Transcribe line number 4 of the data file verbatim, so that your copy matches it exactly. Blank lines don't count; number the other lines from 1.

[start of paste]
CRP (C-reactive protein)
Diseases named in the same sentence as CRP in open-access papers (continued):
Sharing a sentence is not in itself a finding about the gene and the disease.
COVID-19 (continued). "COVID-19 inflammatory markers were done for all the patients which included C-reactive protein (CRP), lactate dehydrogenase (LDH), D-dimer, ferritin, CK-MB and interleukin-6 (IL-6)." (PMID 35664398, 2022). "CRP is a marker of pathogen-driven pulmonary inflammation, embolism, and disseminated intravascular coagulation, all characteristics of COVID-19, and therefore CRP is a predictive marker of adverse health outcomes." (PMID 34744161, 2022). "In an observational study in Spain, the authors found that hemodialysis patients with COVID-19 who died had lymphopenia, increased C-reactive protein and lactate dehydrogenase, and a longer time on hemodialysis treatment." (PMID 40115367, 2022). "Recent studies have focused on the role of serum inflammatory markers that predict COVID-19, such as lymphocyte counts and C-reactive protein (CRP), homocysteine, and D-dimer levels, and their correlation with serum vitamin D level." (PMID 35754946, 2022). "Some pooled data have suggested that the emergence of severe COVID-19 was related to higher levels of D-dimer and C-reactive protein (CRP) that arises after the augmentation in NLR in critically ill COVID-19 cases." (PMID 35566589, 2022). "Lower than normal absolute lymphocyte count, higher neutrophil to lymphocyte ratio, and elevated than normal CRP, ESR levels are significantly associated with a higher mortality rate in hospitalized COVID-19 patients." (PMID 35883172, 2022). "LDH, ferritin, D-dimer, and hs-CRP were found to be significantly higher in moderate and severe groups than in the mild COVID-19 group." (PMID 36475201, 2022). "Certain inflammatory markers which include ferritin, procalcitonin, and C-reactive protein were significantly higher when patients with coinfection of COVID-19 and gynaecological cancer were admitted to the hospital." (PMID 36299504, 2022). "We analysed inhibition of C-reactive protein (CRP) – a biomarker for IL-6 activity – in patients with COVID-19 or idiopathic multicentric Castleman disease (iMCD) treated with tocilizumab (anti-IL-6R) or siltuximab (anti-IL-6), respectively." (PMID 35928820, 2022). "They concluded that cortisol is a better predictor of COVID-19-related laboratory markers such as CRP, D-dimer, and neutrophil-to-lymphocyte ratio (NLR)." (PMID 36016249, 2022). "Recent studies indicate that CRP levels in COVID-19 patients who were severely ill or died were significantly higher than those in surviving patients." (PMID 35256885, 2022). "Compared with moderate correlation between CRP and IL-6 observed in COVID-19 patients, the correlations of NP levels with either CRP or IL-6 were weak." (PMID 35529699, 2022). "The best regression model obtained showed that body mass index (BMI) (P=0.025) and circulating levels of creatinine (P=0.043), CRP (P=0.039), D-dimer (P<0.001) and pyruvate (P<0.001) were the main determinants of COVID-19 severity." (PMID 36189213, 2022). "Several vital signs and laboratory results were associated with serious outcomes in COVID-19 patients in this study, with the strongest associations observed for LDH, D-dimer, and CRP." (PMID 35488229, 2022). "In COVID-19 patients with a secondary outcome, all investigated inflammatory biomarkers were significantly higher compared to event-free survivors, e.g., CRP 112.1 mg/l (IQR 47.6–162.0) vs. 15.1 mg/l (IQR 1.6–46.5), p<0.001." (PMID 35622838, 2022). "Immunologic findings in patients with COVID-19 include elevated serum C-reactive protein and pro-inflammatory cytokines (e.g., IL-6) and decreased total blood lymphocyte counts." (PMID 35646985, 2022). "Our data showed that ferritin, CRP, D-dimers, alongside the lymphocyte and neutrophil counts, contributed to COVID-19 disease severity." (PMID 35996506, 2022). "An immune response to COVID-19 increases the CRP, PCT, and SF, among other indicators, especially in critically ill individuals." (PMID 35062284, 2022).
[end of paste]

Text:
COVID-19 (continued). "COVID-19 inflammatory markers were done for all the patients which included C-reactive protein (CRP), lactate dehydrogenase (LDH), D-dimer, ferritin, CK-MB and interleukin-6 (IL-6)." (PMID 35664398, 2022). "CRP is a marker of pathogen-driven pulmonary inflammation, embolism, and disseminated intravascular coagulation, all characteristics of COVID-19, and therefore CRP is a predictive marker of adverse health outcomes." (PMID 34744161, 2022). "In an observational study in Spain, the authors found that hemodialysis patients with COVID-19 who died had lymphopenia, increased C-reactive protein and lactate dehydrogenase, and a longer time on hemodialysis treatment." (PMID 40115367, 2022). "Recent studies have focused on the role of serum inflammatory markers that predict COVID-19, such as lymphocyte counts and C-reactive protein (CRP), homocysteine, and D-dimer levels, and their correlation with serum vitamin D level." (PMID 35754946, 2022). "Some pooled data have suggested that the emergence of severe COVID-19 was related to higher levels of D-dimer and C-reactive protein (CRP) that arises after the augmentation in NLR in critically ill COVID-19 cases." (PMID 35566589, 2022). "Lower than normal absolute lymphocyte count, higher neutrophil to lymphocyte ratio, and elevated than normal CRP, ESR levels are significantly associated with a higher mortality rate in hospitalized COVID-19 patients." (PMID 35883172, 2022). "LDH, ferritin, D-dimer, and hs-CRP were found to be significantly higher in moderate and severe groups than in the mild COVID-19 group." (PMID 36475201, 2022). "Certain inflammatory markers which include ferritin, procalcitonin, and C-reactive protein were significantly higher when patients with coinfection of COVID-19 and gynaecological cancer were admitted to the hospital." (PMID 36299504, 2022). "We analysed inhibition of C-reactive protein (CRP) – a biomarker for IL-6 activity – in patients with COVID-19 or idiopathic multicentric Castleman disease (iMCD) treated with tocilizumab (anti-IL-6R) or siltuximab (anti-IL-6), respectively." (PMID 35928820, 2022). "They concluded that cortisol is a better predictor of COVID-19-related laboratory markers such as CRP, D-dimer, and neutrophil-to-lymphocyte ratio (NLR)." (PMID 36016249, 2022). "Recent studies indicate that CRP levels in COVID-19 patients who were severely ill or died were significantly higher than those in surviving patients." (PMID 35256885, 2022). "Compared with moderate correlation between CRP and IL-6 observed in COVID-19 patients, the correlations of NP levels with either CRP or IL-6 were weak." (PMID 35529699, 2022). "The best regression model obtained showed that body mass index (BMI) (P=0.025) and circulating levels of creatinine (P=0.043), CRP (P=0.039), D-dimer (P<0.001) and pyruvate (P<0.001) were the main determinants of COVID-19 severity." (PMID 36189213, 2022). "Several vital signs and laboratory results were associated with serious outcomes in COVID-19 patients in this study, with the strongest associations observed for LDH, D-dimer, and CRP." (PMID 35488229, 2022). "In COVID-19 patients with a secondary outcome, all investigated inflammatory biomarkers were significantly higher compared to event-free survivors, e.g., CRP 112.1 mg/l (IQR 47.6–162.0) vs. 15.1 mg/l (IQR 1.6–46.5), p<0.001." (PMID 35622838, 2022). "Immunologic findings in patients with COVID-19 include elevated serum C-reactive protein and pro-inflammatory cytokines (e.g., IL-6) and decreased total blood lymphocyte counts." (PMID 35646985, 2022). "Our data showed that ferritin, CRP, D-dimers, alongside the lymphocyte and neutrophil counts, contributed to COVID-19 disease severity." (PMID 35996506, 2022). "An immune response to COVID-19 increases the CRP, PCT, and SF, among other indicators, especially in critically ill individuals." (PMID 35062284, 2022).